top of page
  • Writer's pictureDr. Gary Hill

Holiday Advice for Divorced Parents

For divorced parents, parenting effectively can be confusing and complicated, even during the best of times. Around the holidays, we can probably all agree that parenting becomes even more difficult. Top it all off with a raging pandemic, and it is no wonder so many of the parents I work with in my family-focused practice, Solutions Northshore, have been asking for guidance as they prepare to navigate this uncharted holiday season.

Here are my co-parenting tips to help make your holiday peaceful, happy, and bright:

  • Get on the same parenting page.

It is important for both parents to communicate and coordinate their expectations for their children. Together, both parents should decide on the rules of engagement for the kids (general expectations, schedules, COVID safety rules, etc.) and clearly communicate these rules to them. Receiving consistent messages from both parents not only lets the kids know what is expected of them, it reduces their confusion and anxiety as well.

  • Continue to deliver a consistent message.

Parents need to work out any parenting differences behind the scenes, so they can present a united parenting front to their kids. Once the rules are established and discussed with the children, parents must enforce them consistently. This means divorced parents have to find a way to cooperate for the sake of what is in the best interest of the children. Ideally, they should compare notes on a weekly basis to make sure they stay consistent.

  • Agree on and share a holiday schedule ahead of time.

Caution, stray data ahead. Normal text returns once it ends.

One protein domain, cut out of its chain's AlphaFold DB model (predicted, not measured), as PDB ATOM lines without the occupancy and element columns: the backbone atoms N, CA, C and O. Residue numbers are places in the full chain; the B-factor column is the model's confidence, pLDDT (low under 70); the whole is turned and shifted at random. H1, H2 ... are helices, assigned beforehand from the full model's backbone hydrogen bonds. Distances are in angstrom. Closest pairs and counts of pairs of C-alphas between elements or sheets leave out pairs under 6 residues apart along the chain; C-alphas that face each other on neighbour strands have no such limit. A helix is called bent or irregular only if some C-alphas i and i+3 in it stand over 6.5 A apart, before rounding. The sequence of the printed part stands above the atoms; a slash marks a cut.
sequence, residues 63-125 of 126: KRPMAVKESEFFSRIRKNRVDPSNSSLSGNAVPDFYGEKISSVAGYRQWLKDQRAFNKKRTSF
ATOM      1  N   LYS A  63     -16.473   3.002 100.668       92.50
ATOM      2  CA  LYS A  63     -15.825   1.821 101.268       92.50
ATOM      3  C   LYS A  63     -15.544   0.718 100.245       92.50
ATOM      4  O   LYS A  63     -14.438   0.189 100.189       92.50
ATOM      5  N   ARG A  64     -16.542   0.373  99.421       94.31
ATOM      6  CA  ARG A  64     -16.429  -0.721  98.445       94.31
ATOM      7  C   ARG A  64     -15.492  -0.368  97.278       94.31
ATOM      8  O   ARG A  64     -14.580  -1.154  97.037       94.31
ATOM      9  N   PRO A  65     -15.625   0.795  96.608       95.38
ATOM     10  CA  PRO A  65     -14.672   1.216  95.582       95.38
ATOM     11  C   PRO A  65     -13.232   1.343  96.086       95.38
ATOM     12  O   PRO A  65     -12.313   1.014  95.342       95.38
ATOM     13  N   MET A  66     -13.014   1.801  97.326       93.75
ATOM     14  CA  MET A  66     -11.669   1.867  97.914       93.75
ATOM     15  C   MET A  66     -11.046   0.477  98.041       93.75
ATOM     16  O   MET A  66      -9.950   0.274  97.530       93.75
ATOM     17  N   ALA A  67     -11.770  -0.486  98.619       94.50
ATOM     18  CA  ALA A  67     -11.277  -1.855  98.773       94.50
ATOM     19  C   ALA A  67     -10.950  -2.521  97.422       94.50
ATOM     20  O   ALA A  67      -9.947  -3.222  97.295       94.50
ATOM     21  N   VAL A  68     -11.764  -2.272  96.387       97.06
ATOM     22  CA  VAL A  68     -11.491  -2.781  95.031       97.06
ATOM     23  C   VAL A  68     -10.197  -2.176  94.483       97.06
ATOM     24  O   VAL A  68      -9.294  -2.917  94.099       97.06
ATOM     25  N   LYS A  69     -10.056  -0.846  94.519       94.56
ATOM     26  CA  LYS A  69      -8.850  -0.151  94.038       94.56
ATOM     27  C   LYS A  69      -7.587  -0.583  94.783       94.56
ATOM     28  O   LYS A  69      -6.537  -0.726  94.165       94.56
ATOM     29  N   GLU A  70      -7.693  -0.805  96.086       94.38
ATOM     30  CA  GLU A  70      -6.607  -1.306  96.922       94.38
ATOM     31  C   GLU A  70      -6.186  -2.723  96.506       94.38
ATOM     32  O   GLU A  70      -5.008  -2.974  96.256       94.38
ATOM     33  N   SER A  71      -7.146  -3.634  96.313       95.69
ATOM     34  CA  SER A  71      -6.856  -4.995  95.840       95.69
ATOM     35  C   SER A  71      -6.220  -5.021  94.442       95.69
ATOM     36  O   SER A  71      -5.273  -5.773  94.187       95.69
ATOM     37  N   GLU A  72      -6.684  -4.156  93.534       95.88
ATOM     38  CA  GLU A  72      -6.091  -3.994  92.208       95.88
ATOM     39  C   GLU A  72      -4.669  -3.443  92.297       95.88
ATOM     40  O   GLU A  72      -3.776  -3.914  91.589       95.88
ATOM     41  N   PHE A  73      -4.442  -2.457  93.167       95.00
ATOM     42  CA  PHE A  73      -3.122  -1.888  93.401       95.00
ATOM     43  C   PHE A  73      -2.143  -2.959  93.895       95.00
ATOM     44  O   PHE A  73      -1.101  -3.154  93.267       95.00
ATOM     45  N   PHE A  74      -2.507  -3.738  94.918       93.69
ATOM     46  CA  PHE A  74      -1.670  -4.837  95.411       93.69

Come to an agreement now about when and where each parent will be spending time with the kids and then share the schedule with the kids. This way everyone will have clear expectations and your holidays will not be disrupted by arguments or unwanted surprises.

  • Check in with each other.

As parents, make a commitment to connect with each other regularly during the holiday season. Share how it went at your house and discuss how the kids are doing, any concerns you have, or adjustments you feel need to be made to the holiday plan. Remember, clear and direct communication reduces assumptions, reactions based on past experiences, and negative thinking.

  • Have fun with your kids.

This is especially important during the holidays, when you and your kids have more free time than usual. Having long conversations, playing games, baking – whatever you and your children enjoy doing together – will promote positive attachments between you and your children.

This article has been designed using images from

6 views0 comments


bottom of page